D H Lawrence’s groundbreaking play, never performed in his lifetime, entwines the struggles of a young married couple with those of a community on strike.
In Nottinghamshire, 1912, trouble is brewing in the mines – and simmering closer to home. When Mrs Gascoyne discovers an explosive secret about her newly-married son, it risks the hard-earned security of her daughter-in-law. But Minnie Gascoyne isn’t going to settle without a fight.
Jack Gamble’s in-the-round staging tears down the walls of the Gascoyne family home, and exposes Lawrence’s remarkable characters to a world approaching boiling point.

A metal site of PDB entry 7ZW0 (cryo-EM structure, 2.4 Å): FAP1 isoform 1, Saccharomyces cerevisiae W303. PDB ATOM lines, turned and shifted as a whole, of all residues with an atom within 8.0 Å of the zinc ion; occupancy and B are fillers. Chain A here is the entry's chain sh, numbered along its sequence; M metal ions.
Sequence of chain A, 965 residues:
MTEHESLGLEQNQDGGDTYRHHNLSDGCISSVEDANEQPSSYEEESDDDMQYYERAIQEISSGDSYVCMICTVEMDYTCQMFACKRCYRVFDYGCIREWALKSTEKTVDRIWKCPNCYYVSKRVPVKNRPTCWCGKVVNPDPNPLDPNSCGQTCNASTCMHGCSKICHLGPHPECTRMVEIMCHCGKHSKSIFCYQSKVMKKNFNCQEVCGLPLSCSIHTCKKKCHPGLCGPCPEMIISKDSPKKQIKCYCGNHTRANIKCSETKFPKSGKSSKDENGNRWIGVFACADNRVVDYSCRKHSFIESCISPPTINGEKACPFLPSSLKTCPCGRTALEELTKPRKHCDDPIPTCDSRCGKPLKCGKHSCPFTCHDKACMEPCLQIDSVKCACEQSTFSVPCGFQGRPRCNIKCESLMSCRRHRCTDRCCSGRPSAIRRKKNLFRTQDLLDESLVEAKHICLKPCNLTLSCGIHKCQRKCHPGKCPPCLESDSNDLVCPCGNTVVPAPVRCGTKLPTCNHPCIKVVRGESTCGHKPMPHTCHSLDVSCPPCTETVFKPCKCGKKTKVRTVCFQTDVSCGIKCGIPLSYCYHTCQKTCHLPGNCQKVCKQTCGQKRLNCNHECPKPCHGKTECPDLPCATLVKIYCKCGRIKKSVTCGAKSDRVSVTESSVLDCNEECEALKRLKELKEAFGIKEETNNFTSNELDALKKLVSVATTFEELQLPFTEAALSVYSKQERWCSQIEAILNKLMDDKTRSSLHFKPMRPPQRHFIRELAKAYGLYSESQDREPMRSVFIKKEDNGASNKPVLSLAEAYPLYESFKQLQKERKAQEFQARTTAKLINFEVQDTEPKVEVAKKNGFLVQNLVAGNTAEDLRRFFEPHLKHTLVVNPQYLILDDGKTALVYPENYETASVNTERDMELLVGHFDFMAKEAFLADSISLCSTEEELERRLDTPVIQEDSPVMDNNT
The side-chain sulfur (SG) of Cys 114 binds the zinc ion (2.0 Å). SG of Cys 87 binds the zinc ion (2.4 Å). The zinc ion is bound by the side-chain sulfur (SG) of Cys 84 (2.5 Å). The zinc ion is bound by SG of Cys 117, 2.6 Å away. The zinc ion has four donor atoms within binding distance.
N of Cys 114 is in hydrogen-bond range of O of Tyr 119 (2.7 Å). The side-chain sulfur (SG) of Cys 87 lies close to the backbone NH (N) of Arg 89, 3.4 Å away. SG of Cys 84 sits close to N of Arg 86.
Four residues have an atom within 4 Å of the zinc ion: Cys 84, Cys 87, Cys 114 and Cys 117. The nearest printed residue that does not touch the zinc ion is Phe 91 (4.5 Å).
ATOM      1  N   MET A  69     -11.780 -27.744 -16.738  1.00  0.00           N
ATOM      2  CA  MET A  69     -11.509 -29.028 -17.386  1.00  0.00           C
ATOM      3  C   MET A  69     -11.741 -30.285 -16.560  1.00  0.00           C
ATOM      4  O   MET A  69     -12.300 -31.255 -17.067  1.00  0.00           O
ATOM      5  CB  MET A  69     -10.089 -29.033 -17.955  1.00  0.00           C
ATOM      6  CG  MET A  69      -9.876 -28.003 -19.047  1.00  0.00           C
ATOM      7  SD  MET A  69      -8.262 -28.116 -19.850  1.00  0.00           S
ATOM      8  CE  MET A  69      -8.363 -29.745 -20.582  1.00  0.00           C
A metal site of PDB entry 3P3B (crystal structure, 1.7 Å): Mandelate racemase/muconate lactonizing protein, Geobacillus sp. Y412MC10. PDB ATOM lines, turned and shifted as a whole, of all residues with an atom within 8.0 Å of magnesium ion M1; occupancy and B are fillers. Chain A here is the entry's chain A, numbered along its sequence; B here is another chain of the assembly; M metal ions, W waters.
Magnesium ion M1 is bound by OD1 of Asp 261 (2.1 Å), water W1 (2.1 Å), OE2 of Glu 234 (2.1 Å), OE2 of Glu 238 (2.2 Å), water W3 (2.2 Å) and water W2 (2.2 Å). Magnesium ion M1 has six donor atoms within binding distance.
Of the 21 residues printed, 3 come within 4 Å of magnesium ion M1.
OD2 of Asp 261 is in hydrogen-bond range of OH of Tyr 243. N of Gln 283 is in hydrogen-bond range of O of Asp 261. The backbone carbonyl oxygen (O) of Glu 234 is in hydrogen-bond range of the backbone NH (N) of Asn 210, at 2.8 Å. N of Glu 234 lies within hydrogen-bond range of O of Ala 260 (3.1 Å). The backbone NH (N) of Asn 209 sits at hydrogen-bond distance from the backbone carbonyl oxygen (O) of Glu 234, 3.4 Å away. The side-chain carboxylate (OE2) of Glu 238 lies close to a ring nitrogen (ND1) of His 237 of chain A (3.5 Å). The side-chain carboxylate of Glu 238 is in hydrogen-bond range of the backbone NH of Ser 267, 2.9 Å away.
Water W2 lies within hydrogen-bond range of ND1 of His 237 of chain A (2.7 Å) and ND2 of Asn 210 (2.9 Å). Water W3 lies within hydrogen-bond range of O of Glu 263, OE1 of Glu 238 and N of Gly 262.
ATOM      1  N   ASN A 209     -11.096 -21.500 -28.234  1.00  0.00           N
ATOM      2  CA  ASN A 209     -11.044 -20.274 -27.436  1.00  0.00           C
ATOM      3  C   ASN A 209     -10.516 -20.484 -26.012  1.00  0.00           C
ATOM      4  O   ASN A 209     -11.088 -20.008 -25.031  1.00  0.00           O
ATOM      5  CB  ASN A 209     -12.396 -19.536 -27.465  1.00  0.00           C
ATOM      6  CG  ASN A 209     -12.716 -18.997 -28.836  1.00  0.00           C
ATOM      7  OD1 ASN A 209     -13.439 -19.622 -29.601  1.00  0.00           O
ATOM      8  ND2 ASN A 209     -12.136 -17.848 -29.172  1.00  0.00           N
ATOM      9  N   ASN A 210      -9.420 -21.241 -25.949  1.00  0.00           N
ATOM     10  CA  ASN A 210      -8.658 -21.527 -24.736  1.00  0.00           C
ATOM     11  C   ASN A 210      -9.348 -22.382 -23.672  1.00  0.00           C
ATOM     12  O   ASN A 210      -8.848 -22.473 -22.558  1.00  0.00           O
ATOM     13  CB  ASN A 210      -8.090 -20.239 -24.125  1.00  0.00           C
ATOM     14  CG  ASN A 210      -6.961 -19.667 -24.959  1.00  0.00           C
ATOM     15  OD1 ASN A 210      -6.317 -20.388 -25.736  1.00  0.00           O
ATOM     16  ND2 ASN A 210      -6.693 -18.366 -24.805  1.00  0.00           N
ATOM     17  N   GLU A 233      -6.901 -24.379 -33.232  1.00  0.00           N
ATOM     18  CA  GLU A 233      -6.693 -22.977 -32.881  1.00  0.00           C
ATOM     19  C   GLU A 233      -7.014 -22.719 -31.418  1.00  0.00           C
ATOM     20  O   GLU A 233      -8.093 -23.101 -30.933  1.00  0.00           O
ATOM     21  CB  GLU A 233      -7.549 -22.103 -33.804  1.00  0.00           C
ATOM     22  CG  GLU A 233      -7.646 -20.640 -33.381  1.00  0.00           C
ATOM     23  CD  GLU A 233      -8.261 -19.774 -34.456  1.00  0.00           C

Although the show is rather lengthy at 2 hours and 20 minutes, every second feels worth it
There's passion aplenty, the sting of authenticity in accents and dialect and the kind of dialogue one would expect from a writer with Lawrence's reputation
There are certainly worse plays that are revived simply because they’re famous, and so it seems sort of unfair to insist that this revival needs extra justification just because it’s not
Evocative in-the-round revival of DH Lawrence’s play of marriages and mothers
Nunn displays an effortlessly impressive emotional range and an airy sensuality in the title role
A play in which sex, class and industrial politics are effortlessly intertwined
The sheer quality of the performances here may well leave you thinking this was a binary fault that Lawrence himself never quite resolved
You’ll have a fascinating evening of working class melodrama and first class up-close acting